The company tapped its longtime chief content officer to take the top job, alongside current CEO Reed Hastings, on a day when it delivered a disappointing subscriber forecast and sent its shares plunging as much as 15% in late trading. They recovered slightly, but were still down 7.3% in pre-market trading in New York Friday.
The world’s largest paid streaming service expects to sign up 2.5 million new subscribers in the third quarter, compared with the more than 5 million expected on Wall Street.
That’s a steep comedown from Netflix’s ferocious growth in the first half of the year, when pandemic-fueled lockdowns sent consumers scrambling to sign up for the service. Netflix added 10.1 million new paid customers in the second quarter, beating Wall Street’s average estimate of 8.27 million. And the company finished the second quarter with almost 193 million subscribers.
Netflix warned in April that its growth would slow in the coming months, but investors were hoping to be pleasantly surprised. They bid up the company’s shares to record highs in recent weeks. The stock is up more than 60% for the year, vaulting Netflix’s market value past the likes of Walt Disney Co.
The change at the top was another curve ball for investors — co-CEO arrangements often aren’t successful — but Hastings and Sarandos have already worked together for decades and the title just made their existing partnership official, Netflix said.
Hastings, 59, has run Netflix from its Silicon Valley base in Los Gatos, California. The 55-year-old Sarandos, meanwhile, is more like the head of a studio, operating from Los Angeles.
The global pandemic has been a boon for Netflix, accelerating the shift toward online, on-demand TV and movies around the globe. With movie theaters, concert venues and sports arenas still closed to patrons in much of the world, people stuck at home have turned to Netflix and other streaming services for entertainment.
The company also scored big hits with original movies, including “Extraction” and “The Wrong Missy,” as well as reality TV shows “The Floor Is Lava” and “Too Hot to Handle.”
Yet the company has warned that the surge in new customers makes it harder to maintain that pace.
“When we think about the guidance for the third quarter, we’re not thinking about it just in itself,” Chief Financial Officer Spencer Neumann said on a call with analysts. “We just added 10 million members, which is the largest growth we’ve ever had in the second quarter.”
Netflix also downplayed concerns that it will run out of new content soon. While production halted in almost every country due to the pandemic, Netflix has said it already has the programming it needs for this year and the first half of 2021.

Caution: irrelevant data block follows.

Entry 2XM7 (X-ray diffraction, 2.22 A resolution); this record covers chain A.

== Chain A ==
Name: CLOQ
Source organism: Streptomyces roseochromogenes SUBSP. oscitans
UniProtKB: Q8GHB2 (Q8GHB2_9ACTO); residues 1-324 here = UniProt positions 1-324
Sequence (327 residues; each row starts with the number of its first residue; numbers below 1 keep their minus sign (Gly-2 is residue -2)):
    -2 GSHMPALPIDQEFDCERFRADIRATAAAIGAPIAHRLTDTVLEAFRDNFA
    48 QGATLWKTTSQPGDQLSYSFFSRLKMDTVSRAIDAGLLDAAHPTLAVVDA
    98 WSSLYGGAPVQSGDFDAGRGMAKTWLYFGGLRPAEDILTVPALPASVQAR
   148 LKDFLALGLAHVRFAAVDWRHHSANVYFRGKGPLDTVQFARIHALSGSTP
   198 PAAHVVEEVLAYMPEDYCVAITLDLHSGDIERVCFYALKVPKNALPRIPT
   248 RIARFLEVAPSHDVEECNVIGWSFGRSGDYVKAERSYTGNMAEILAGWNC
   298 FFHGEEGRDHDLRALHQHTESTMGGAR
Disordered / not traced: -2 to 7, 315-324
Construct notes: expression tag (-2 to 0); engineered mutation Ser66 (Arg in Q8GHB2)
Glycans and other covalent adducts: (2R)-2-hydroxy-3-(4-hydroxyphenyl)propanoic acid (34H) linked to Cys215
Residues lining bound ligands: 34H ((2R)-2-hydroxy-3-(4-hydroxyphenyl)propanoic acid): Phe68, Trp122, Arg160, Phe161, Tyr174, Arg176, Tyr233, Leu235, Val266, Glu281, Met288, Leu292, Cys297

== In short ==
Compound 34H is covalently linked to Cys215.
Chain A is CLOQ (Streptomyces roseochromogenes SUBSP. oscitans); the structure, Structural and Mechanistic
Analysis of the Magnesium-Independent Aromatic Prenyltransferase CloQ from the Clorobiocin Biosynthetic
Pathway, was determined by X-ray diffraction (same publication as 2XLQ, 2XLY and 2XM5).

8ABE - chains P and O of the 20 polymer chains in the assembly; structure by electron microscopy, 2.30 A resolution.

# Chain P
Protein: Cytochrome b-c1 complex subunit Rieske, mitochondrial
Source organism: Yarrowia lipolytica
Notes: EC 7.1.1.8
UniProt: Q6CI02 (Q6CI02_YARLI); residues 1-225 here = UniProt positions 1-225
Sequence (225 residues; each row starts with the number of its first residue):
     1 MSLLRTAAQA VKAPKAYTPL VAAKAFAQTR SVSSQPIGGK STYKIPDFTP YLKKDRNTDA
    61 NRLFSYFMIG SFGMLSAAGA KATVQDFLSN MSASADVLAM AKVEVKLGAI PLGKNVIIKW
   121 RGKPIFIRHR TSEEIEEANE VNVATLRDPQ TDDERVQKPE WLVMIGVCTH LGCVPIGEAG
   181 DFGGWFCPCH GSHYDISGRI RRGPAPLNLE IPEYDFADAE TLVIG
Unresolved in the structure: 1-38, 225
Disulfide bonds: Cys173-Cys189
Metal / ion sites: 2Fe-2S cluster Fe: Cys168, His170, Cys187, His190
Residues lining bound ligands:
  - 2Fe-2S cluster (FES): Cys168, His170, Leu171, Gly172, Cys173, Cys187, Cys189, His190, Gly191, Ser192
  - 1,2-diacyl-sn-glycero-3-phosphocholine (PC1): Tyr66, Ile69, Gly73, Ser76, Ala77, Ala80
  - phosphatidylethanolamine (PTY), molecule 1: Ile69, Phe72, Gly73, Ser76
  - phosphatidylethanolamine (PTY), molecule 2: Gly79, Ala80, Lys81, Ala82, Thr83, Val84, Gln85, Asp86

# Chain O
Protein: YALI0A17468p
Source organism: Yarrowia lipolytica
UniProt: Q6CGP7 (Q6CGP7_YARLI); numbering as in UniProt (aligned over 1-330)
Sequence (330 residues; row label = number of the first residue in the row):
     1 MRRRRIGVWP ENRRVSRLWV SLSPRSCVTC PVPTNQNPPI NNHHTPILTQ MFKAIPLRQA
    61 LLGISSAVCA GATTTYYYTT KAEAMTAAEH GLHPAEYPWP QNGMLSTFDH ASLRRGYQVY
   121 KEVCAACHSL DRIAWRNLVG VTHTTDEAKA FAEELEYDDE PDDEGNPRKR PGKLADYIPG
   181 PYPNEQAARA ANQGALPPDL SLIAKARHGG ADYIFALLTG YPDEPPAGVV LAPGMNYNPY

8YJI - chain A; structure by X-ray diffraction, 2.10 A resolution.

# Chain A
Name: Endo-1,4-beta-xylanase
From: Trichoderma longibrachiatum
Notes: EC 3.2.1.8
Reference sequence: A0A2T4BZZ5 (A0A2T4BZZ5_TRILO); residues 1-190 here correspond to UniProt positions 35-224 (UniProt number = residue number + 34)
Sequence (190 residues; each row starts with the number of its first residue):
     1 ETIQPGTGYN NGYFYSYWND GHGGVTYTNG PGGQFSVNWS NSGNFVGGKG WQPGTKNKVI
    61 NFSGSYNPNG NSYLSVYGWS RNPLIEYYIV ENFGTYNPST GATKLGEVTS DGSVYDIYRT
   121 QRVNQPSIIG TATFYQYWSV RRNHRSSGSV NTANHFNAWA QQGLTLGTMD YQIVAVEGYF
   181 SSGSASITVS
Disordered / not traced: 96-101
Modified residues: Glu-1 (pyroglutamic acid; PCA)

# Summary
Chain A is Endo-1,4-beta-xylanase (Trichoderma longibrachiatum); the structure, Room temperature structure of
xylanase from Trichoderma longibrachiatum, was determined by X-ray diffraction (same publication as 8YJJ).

The streaming service has released more than 30 movies since mid-March, and has had particular success with star-driven action films like “Extraction” and “The Old Guard.” “Extraction,” starring Chris Hemsworth, delivered the biggest audience of any Netflix original movie in its first four weeks.
“We want to have so many hits that you know when you come to Netflix, you can just go from hit to hit to hit, and never have to think about any of those other services,” Hastings said on the call.
The second quarter results were unusual in that the U.S. and Canada provided the largest boost in new customers. While that remains Netflix’s largest region, growth there has been slower of late because of how many people are already customers.
On a regional basis, the U.S.-Canada market led with 2.94 million new customers. Europe, the Middle East and Africa added 2.75 million, bringing the total there to 61.5 million. Netflix gained 2.66 million customers in Asia and 1.75 million in Latin America.
Second-quarter revenue rose to $6.15 billion, beating the average of analysts’ forecasts. But earnings of $1.59 a share fell short.
The company also faces plenty of competition. In addition to contending with new streaming services from Apple Inc., Disney, Comcast Corp.’s NBCUniversal and AT&T Inc.’s WarnerMedia, Netflix cited the TikTok video app as a rival on Thursday.
Netflix shares fell as low as $449.65 in after-market trading, putting an end to one of the biggest rallies of the year. The company’s valuation was almost $232 billion at the close of trading on Thursday.
This story has been published from a wire agency feed without modifications to the text. Only the headline has been changed.